Here in the Okanagan the fruit blossoms are not out yet, much as the impact of the pandemic has not struck us as hard yet as in some places. Ali has written so well about how this touches us all though, and she offers a lovely perspective we can consider, even if we have no gardening desires.
I hope everyone out there looks to the resilience of the spring shoots they see and remembers we are in this together. And for those “shoots” leading the way – all the front line folks – I add my applause and virtual hugs.
I struggled to write last weekend’s post. I manage a team of NHS Speech and Language Therapists, Occupational Therapists and Therapy Assistants. On Friday evening I had been given the instruction that we would start redeploying staff to adult services on Monday morning.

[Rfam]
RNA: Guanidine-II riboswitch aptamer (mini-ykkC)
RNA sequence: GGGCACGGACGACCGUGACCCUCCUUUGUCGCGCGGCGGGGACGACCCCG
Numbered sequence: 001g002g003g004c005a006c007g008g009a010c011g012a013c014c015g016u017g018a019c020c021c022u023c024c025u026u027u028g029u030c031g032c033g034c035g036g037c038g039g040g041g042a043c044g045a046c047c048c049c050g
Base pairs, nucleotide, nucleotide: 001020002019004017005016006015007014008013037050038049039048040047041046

I knew that the team were already frazzled after a frantic week of reorganising our service so that we can continue to meet the needs of our service users. I didn’t want to plunge them into uncertainty and doubt on Friday evening, when their questions may not have a readily available answer. The conversation would wait until Monday.
Last weekend felt quite lonely. There was a fair bit of introspection. I hovered over things, but didn’t get stuck in. I flitted from one thing to another.
I noticed the pear tree was about to burst into blossom.
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That R.E.M. song lyric keeps playing through my head. I heard it on the radio during a comedy show doing its best to make light of the current state of world affairs. It sums up nicely the surreal nature of world affairs at the moment.